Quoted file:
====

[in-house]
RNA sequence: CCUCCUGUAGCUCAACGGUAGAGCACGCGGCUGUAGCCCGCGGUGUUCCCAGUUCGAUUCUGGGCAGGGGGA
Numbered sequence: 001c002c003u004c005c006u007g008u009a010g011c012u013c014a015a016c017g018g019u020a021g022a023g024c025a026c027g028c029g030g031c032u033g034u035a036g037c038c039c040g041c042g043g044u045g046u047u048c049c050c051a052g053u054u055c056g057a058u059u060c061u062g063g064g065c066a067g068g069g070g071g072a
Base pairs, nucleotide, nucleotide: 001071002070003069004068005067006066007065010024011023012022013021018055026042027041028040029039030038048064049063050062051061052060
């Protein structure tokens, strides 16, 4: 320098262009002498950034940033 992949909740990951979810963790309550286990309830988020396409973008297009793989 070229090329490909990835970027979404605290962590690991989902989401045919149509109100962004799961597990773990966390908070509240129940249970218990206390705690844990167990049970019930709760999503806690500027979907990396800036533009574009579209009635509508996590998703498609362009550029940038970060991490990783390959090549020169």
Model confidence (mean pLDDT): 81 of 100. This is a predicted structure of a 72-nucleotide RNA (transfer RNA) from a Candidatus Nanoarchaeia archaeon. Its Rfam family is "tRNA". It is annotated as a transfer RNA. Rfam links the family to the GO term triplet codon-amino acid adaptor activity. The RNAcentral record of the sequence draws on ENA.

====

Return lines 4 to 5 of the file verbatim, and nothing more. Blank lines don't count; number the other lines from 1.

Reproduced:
Base pairs, nucleotide, nucleotide: 001071002070003069004068005067006066007065010024011023012022013021018055026042027041028040029039030038048064049063050062051061052060
């Protein structure tokens, strides 16, 4: 320098262009002498950034940033 992949909740990951979810963790309550286990309830988020396409973008297009793989 070229090329490909990835970027979404605290962590690991989902989401045919149509109100962004799961597990773990966390908070509240129940249970218990206390705690844990167990049970019930709760999503806690500027979907990396800036533009574009579209009635509508996590998703498609362009550029940038970060991490990783390959090549020169």